As we have heard, clause 34 and schedule 3 make amendments in connection with the corporate interest restriction and predecessor legislation, to ensure that the rules work as intended. As we know, the corporate interest restriction rules superseded part 7 of the Taxation (International and Other Provisions) Act 2010, commonly referred to as the debt cap. The aim of the rules has been to restrict the ability of large businesses to reduce their taxable profits through excessive UK finance costs. Amendments were made to the corporate interest restriction rules in the Finance Acts of 2018, 2019 and 2021, to address various technical issues in order to ensure that the rules operated as intended. In July 2022, a working group was formed to consider proposed amendments to the rules, following further representations from customers, tax advisers and representative bodies regarding unfair outcomes. It was announced at the Budget that the Government would make a number of modifications to the rules, and clause 34 implements those modifications.

We will not oppose clause 34, but I would be grateful if the Minister could give some sense of the scale of the benefit that the changes are likely to bring to businesses or the Exchequer. The policy paper for the measure begins:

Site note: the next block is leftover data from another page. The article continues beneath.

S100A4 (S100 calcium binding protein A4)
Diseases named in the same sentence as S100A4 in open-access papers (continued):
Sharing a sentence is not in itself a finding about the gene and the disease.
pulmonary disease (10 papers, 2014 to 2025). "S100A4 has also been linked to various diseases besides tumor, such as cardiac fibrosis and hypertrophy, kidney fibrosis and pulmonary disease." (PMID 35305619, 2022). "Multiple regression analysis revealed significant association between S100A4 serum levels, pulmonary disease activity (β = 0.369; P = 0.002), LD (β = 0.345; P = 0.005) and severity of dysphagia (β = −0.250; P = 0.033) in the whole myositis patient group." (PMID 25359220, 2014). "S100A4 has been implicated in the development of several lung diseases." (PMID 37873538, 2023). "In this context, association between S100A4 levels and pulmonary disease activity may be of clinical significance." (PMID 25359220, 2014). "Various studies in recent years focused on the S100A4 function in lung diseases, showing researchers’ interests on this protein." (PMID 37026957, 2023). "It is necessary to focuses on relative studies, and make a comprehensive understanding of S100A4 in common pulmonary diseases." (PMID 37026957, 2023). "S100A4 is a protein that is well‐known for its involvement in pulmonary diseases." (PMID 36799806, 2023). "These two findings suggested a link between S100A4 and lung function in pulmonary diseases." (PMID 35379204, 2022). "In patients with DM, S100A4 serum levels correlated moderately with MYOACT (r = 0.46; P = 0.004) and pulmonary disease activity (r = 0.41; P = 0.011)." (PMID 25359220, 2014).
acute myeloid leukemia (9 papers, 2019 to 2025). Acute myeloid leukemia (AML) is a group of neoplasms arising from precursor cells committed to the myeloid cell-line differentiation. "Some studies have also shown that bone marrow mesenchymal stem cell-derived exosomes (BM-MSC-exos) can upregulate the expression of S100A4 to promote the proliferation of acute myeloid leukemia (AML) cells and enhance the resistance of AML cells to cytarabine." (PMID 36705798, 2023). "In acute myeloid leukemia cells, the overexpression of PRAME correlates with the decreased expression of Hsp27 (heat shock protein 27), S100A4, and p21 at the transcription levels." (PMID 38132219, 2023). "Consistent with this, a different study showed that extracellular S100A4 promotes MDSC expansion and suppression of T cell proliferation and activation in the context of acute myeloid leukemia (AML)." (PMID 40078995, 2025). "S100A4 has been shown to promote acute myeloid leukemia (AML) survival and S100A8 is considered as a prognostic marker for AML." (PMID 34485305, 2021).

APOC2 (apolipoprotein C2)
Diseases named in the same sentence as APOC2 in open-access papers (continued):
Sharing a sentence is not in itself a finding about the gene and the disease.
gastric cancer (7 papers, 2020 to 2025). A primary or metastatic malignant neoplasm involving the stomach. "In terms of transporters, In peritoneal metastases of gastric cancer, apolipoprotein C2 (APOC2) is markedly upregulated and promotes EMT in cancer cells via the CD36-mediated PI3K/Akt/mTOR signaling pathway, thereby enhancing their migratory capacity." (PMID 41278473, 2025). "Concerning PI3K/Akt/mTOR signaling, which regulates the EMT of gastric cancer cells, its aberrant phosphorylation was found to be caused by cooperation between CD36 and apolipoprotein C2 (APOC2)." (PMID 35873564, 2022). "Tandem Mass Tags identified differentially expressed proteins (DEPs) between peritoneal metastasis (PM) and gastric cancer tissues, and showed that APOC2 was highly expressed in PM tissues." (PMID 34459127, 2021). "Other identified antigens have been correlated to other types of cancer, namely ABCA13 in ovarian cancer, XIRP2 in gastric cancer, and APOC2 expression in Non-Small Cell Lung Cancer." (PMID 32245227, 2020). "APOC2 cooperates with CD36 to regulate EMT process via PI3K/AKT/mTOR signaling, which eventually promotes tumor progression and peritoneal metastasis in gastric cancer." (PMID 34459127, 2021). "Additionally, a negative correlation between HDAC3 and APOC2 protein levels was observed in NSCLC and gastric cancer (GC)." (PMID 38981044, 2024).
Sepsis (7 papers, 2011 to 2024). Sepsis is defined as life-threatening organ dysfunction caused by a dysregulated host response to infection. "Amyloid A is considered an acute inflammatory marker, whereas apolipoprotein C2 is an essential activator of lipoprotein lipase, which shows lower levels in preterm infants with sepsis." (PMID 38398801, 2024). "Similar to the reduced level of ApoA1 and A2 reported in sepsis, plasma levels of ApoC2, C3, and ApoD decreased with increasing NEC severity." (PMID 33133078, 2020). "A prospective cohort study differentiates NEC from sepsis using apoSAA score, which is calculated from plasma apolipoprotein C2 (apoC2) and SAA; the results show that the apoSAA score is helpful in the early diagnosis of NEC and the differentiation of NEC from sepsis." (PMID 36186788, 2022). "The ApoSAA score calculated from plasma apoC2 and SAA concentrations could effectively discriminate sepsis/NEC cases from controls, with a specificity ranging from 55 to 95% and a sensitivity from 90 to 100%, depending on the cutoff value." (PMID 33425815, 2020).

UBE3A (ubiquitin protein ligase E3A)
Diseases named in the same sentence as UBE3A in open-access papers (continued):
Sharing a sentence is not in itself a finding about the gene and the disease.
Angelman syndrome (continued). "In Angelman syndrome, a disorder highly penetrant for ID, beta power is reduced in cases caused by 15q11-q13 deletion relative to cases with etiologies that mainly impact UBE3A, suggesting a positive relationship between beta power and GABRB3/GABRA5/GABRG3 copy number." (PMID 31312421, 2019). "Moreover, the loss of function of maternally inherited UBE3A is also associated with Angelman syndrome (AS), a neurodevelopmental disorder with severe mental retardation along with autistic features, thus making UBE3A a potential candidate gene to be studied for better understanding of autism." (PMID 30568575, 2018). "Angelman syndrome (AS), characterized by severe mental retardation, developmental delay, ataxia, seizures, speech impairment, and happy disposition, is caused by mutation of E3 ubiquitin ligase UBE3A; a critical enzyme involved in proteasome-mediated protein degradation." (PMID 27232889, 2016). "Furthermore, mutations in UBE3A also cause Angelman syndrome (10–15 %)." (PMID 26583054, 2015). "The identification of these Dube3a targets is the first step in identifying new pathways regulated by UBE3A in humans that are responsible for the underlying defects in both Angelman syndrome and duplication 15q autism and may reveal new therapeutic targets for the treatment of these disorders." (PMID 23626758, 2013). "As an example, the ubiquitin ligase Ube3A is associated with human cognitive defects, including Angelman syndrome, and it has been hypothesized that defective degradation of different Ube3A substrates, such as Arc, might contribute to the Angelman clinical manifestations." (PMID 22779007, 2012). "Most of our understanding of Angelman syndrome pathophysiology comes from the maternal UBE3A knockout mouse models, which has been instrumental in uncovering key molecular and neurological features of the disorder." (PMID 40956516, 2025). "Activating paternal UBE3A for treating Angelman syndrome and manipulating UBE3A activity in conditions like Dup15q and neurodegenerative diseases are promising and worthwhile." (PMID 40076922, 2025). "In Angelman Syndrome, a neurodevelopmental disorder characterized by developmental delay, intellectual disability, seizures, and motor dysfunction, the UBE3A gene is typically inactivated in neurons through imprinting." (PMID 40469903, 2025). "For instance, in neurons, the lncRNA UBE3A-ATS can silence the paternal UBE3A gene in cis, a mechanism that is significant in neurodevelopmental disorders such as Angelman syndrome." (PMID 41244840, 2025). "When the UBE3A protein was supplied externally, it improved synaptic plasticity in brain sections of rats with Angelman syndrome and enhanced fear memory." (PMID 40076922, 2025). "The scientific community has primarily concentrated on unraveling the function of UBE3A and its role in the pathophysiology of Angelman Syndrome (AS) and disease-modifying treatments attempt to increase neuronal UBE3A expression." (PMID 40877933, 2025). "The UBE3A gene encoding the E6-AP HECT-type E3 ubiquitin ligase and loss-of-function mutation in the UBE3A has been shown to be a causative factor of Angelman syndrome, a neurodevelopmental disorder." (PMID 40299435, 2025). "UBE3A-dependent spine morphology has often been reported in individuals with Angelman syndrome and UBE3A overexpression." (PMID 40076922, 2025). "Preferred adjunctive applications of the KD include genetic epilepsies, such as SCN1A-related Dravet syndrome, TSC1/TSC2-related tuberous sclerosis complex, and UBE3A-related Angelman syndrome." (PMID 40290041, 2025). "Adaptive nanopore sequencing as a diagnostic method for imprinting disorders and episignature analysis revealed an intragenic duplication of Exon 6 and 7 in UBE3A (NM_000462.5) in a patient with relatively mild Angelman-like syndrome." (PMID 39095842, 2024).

“This measure addresses a number of issues to protect the Exchequer and reduce unfair outcomes or high administrative burdens.”

However, in the detail, it states:

“This measure is expected to have a negligible impact on the Exchequer…This measure will have a negligible impact on an estimated 6,800 groups,” and

“This measure is expected overall to have no impact on business’ experience of dealing with HMRC as the proposals do not significantly change any processes or administrative obligations.”

The policy paper therefore sets out at several points the view that the measure has no impact or, at most, a negligible impact. I would be grateful if the Minister could help us to square those statements with the aim of the measure. For instance, can she explain how the policy paper can claim at one point that the measure will “reduce...high administrative burdens,” yet also conclude that